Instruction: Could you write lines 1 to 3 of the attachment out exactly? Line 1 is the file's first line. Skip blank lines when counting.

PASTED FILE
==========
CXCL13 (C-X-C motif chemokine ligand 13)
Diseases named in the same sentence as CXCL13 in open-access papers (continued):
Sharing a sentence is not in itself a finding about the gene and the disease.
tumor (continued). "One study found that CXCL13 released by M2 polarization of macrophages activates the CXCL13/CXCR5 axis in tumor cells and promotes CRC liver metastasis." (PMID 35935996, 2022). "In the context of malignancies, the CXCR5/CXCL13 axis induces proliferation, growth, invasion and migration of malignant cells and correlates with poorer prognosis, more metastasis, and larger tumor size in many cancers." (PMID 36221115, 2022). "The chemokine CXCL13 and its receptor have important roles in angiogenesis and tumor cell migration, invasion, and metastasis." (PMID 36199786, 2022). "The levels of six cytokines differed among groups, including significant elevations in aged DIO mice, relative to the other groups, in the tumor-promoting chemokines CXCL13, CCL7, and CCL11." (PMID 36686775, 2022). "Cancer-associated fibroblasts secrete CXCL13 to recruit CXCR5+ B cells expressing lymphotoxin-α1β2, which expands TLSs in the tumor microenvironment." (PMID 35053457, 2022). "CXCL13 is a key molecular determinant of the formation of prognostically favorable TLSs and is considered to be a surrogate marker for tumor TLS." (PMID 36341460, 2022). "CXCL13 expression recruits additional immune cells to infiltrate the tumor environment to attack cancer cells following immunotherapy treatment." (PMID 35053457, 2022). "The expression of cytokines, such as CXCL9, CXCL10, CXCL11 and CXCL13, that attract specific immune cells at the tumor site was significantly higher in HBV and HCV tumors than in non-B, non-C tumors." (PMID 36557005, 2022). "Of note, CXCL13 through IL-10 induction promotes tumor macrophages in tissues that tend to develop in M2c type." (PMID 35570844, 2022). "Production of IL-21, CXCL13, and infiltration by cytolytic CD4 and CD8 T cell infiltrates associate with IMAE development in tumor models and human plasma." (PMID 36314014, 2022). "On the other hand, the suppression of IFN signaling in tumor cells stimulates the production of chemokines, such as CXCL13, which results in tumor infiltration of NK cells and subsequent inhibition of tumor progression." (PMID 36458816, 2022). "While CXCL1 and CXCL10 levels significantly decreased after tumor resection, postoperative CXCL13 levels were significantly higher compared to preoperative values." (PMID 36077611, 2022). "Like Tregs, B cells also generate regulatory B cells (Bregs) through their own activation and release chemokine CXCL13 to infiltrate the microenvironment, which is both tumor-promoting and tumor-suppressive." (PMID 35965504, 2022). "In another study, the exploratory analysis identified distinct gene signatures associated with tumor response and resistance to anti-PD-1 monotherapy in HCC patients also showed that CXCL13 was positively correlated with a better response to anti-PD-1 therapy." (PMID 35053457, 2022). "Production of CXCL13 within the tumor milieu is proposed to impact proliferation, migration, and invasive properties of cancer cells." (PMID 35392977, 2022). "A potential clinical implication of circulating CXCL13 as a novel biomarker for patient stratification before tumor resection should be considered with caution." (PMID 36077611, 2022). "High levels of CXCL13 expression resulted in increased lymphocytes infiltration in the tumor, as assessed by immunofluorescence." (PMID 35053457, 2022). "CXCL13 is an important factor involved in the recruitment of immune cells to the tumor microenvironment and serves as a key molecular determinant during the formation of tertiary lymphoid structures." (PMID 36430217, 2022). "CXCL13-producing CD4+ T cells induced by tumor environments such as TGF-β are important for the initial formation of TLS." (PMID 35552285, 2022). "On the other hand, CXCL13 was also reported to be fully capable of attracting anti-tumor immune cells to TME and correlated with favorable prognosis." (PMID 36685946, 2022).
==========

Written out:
CXCL13 (C-X-C motif chemokine ligand 13)
Diseases named in the same sentence as CXCL13 in open-access papers (continued):
Sharing a sentence is not in itself a finding about the gene and the disease.